In this Simply Rhino video our Senior Rhino 3D trainer, Phil Cook, looks at creating a Sun Study Animation with Rhino 7 data from KeyShot 10.

How KeyShot helps create animation easily

Rhino, of course, has the capability to create Sun Study Animations but the benefit of using KeyShot as described is that the Sun Study can be combined with Camera movement and Object animation. KeyShot 10 makes creating this type of animation extremely straightforward and here Phil guides us through the simple steps involved.

The subject of this video is an apartment block so those using, or looking to use, Rhino3D and KeyShot in an architectural context will find this video of particular interest.

You can watch the video here and if you would like to follow along using the video transcript you’ll find this at the bottom of this page.

To learn more about KeyShot you can visit the KeyShot product page on the Simply Rhino website, you can also find out about our KeyShot training options, including a 1-day KeyShot essentials training course delivered by Phil, details of that course can be found here.

If you are interested in our previous Rhino and KeyShot video material you can find more on this site, including a video from last year in which we looked at the new features of KeyShot 9 that were of particular interest to Rhino users.

Rhino 7 and KeyShot 10 Sun Study Animation Video Transcript

Hi, I’m Phil from Simply Rhino and in this video, I’m going to take a look at creating this simple Sun Study Animation from Rhino 7 and KeyShot 10. We can, of course, create a Sun Study Animation straight from Rhino but by using KeyShot we can animate not only the Sun, but also the Camera, and Objects themselves.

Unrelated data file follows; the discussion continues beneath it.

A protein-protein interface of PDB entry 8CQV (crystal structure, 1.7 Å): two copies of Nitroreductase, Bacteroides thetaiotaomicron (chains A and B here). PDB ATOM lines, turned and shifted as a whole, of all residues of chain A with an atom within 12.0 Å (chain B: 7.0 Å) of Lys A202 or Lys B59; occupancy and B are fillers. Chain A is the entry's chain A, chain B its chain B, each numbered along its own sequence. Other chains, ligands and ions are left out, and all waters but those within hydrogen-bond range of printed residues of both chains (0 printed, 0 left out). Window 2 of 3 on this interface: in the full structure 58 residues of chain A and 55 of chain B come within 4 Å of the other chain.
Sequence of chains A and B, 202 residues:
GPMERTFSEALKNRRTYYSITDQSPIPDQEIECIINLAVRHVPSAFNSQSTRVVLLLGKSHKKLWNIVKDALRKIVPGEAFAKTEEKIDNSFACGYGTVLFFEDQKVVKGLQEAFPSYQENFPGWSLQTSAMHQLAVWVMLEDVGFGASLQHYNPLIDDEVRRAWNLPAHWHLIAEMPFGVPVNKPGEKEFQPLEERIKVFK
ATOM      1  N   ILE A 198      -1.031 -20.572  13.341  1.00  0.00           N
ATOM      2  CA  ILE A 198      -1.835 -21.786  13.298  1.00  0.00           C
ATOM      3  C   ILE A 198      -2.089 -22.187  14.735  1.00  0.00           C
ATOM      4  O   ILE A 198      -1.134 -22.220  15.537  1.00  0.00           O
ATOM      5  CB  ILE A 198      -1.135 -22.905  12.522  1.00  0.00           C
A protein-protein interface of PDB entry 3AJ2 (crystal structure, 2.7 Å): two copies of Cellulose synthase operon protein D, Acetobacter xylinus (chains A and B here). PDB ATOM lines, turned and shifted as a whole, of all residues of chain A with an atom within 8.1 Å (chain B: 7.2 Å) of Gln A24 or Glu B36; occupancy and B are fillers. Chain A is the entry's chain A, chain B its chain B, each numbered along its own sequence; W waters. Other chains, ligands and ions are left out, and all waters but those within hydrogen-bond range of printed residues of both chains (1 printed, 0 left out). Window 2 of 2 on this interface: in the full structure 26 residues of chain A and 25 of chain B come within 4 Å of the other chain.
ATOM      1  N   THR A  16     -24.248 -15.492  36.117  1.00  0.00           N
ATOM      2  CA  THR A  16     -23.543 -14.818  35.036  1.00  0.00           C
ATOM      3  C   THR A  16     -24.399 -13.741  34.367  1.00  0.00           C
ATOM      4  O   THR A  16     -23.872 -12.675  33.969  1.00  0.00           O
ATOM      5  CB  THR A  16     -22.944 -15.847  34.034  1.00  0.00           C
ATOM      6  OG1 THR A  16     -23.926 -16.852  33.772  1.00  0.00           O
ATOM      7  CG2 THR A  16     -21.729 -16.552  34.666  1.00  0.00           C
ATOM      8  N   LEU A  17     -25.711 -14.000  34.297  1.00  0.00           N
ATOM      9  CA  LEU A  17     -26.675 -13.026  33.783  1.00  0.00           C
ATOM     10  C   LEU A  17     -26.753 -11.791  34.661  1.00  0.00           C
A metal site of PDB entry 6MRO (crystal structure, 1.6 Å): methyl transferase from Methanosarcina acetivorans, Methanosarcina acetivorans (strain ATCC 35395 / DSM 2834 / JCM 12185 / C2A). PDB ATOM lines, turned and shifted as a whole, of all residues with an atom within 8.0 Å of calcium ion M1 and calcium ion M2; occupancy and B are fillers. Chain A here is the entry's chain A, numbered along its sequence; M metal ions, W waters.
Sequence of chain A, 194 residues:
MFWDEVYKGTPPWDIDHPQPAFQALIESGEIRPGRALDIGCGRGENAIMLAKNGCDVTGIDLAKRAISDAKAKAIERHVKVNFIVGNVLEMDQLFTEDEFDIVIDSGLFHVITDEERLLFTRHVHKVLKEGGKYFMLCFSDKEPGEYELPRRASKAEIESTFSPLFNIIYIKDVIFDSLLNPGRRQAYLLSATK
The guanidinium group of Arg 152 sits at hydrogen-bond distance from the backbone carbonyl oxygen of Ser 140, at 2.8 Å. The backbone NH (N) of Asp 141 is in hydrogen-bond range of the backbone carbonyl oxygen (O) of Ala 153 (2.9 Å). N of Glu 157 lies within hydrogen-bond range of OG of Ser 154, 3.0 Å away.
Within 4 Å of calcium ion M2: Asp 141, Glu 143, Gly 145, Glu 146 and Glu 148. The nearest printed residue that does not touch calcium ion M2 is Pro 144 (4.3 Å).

The starting point for the Animation is this Rhino model of an apartment block and the surrounding context. The layers are organised on a per material basis so that we can set materials up quickly once the data is in KeyShot.

In the Rhino model, I’ve created these 9 surfaces that sit on the underside of the ceiling and these will become the internal lighting objects for the apartment block.

If I run the animation again, you’ll see that as well as the sun movement, there is a camera zoom and the lights in the apartment turn on at dusk and off just before the end of the animation. So we’ll look at creating these three elements in KeyShot.

In Rhino I’ve applied a single neutral material to all of the objects, and I’ll use the KeyShot Live Linking plug-in to push the data to KeyShot 10.